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Now What Is The Perfect Setup? (Part 3: Effects)
Written by Tank

Circuit component Hardware programmer Electronic instrument Gadget Computer hardware


First of all a big sorry for the long delay before this last part, but the new year greated me with a rather severe influenza and it took some time to fully recover and get back with all my work and gigs.

But now let us dive into the final topic of this series: Effects.

Effects are an integral part of guitar playing today. Of course there are some guitarists who believe that effects are sent from hell and you should not use them. One of them rock legend Angus Young of AC/DC, who only uses his guitar and vintage modified Marshall Amps. However this is as always only half the truth. The subtle effects you hear in his playing come from a huge rack of different amps, microphone placement and several effects via the PA or via the recording equipment in the studio.

So the question is: Do you need effects or not?

My recommendation is always start without them until you get the basics done. Of course a little distortion and reverb are also nice for starters, but most of the time your first beginners amp has those built in. Now what are the basics? Well with my students that go towards rock, which is the most part, I wait until they have all the basic chords, have a solid understanding of the fretboard and the blues scales, can play and solo to a few simple songs which do not involve to much shredding and are able to improvise nicely to the basic blues and rock songs.

But now the time has come to get effects and get to know them. The hard part is always to decide what to get, a big multi effects thing, a few simple stompboxes that look so nice on floorboards or a rack?

Of course there are arguments for all of those solutions. Multi effects offer a wide range of flexibility but are often criticized for less quality on some effects. A rack while a good option will most of the time burn a deep hole in your wallet and stompboxes while nice looking can be total crap and those nice high end stompers or even boutique ones are also costly at best. This combined with the fact that you do not even know yet what effects you really want to add to your tone often totally frightens even seasoned guitarists and they step back from using effects at all, apart from the usual reverb or delay.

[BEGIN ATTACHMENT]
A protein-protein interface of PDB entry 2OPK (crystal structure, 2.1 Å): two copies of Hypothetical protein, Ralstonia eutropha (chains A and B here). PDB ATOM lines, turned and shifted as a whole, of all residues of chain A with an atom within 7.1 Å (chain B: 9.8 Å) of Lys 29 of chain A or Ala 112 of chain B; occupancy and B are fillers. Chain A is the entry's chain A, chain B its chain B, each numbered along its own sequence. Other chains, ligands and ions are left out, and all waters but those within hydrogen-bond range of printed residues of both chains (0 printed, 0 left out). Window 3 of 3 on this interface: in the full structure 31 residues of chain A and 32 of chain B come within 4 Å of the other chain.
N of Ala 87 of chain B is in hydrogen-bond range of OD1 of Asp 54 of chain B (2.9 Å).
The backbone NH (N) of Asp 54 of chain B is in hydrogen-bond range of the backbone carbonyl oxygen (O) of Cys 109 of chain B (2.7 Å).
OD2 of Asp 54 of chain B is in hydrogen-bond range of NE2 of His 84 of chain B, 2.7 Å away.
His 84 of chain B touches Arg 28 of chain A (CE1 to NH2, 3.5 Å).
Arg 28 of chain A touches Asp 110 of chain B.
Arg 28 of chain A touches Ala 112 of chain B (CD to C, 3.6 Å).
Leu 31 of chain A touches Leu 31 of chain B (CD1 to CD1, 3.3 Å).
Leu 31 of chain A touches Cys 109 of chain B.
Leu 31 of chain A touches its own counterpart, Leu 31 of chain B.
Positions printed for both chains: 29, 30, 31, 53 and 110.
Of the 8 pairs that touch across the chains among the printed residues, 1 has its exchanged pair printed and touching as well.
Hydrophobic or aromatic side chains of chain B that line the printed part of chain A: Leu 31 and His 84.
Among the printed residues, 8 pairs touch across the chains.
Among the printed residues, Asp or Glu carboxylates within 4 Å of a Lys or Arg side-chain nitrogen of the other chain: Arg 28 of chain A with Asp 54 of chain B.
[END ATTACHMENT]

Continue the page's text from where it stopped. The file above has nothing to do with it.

Now most of the time I recommended my students to start with a cheaper multi effect, just to get to know the effects and to experiment, so they can find their own tone and then buy into something more expensive when they have settled what effects they will use. One company now has come up with something that I really really like and tend to recommend now, which is the Line6 M13. I am no fan of Line6 at all, but that thing is really nice, especially for a starter effect. It has a lot of effects built in, but it prevents you from doing to much by limiting you to 4 at a time. It works like stompboxes so you can learn how to setup those in the process and gain more understanding of those parameters should you decide to go into bigger multis or rack effects. This is combined with a rather good quality of all effects in the M13. Now while it is more pricey than the usual starter multis I recommended, I would say this thing may even be a keeper for longer times.

Well, now we have decided on our first effects you should start to experiment with them. I also recommend listening to bands who are heavy on effects like U2, so you can get a feeling "with how much effects can I get away with and not sound cheesy" and then compare it to bands using very few to no effects like AC/DC. Then continue to experiment more and you will find that there are some effects that you use most of the time and some that you only use occasionally and others that you do not like at all. Write those down and make a list of "what I use", "what I sometimes use" and "what I do not like". Very important then is to have a lot of color stickers, I use that small dots that come in lots of colors and you can put them on your list. I then start with one effect and one color and put the same color dot beside those effects that I would use in combination. For example you start with a distortion and mark it blue, then put a blue dot beside the phaser, delay and reverb that you like in combination with said distortion. So in the end you will have a list of effects that you will use and color coded which combinations work for you.

With this method you should get a pretty good understanding of what effects you like, that add to your tone etc. Keep an open mind in the process and again: DO NOT TRY TO IMMITATE, INNOVATE! There is nothing forbidden here. Experiment as much as you like, as long as you stay true to your own sound and mindsetting.

Now I can only wish everyone a lot of fun with this, as it is really exciting to get to know all those effects.

Until the next time!
 
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